Parents: This is a truly difficult time. Talk about making being separated from your other parent more difficult!
Please follow guidelines for co-parenting as closely as possible during these difficult times.
Do not take advantage of general chaos in the world to withhold parenting time. You may think “The courts are overcrowded and won’t have time to deal with me now, if I do this.” You may be right, but I’ll hazard a guess and say that in a few months, when the courts are confronted with cases of children being withheld during this crisis, the sanctions will be harsh, Court-ordered parenting time must be followed and permitted.
You may feel the other parent is allowing the child too much access to other people and children and not following Social Distancing guidelines. If the two of you have joint legal decision-making rights under your Parenting Plan, each of you must use your own good judgment about what to do when you have the child. At this point, the government hasn’t issued orders for isolation, and you can’t force isolating guidelines on the other parent if he or she doesn’t agree. You can try to talk to him or her about your concerns, but you can’t force your guidelines on the other parent’s household unless he or she is violating the law.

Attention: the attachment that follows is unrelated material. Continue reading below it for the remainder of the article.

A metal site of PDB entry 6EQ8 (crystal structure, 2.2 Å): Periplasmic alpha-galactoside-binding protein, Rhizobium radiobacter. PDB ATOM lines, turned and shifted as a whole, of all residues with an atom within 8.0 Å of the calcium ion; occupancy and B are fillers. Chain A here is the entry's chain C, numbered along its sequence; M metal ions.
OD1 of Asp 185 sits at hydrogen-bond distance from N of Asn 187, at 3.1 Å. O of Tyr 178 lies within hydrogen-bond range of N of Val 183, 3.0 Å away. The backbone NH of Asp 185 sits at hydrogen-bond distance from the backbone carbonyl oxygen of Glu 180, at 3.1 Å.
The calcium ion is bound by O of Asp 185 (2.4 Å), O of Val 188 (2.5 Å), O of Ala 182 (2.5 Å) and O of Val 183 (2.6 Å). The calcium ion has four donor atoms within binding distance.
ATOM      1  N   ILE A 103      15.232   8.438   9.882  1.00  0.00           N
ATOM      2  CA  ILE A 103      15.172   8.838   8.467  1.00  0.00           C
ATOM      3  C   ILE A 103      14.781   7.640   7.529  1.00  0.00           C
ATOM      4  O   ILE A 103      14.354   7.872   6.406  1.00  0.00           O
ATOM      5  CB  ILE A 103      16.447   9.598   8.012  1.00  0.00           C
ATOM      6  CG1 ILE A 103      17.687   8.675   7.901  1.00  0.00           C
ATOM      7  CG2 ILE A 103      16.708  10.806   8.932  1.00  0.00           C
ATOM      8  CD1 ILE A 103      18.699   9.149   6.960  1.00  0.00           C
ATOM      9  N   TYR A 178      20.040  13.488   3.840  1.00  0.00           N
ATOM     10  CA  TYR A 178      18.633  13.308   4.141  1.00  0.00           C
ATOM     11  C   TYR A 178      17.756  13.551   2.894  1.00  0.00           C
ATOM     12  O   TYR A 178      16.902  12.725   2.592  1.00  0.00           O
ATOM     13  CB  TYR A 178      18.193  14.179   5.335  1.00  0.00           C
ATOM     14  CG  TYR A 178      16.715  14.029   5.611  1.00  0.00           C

If your child isn’t attending school and it’s an exchange day, you need to COMMUNICATE with the other parent and find an exchange time. If no other time is specified in writing anywhere, use a 2:30 or 3pm exchange time (the approximate time school would have been out). If you can’t exchange the child at someone’s home, find a public place as close to the child’s school as possible to make the exchange. You can exchange in the parking lot of a Target, McDonald’s, or some other large public area where you don’t need to be near a lot of people. Park close enough for the child to walk safely from one parent to the other.
If your child is sick with something “regular” (non-critical), the child should be exchanged at regular parenting times unless your Plan states that a sick child stays with one parent. COMMUNICATE with the other parent. If the parents can agree to delay an exchange, that’s fine. But if the parents don’t agree, the child needs to be exchanged.
COMMUNICATE everything about your child’s illness to the other parent, in writing. Try to stick to email. Start one email string with all information about the child’s symptoms, what medication is given when, and how often. Keeping all this information in one place will let you both care for your child. Visits to doctors or urgent care should be communicated IMMEDIATELY to the other parent, including all information, symptoms, diagnoses, and medications. Tell the other parent where you filled the prescriptions. SHARE the child’s prescriptions, and if the other parent asks, share the over-the-counter medications too. It’s not that easy to pick up another package of Day-Quil these days.
Read the full article: Separated Parents and CoVID
Mike founded Gjesdahl Law, P.C. in 1989. His practice is exclusively devoted to families, their transitions, their needs. Throughout his career, he has confronted every imagin…
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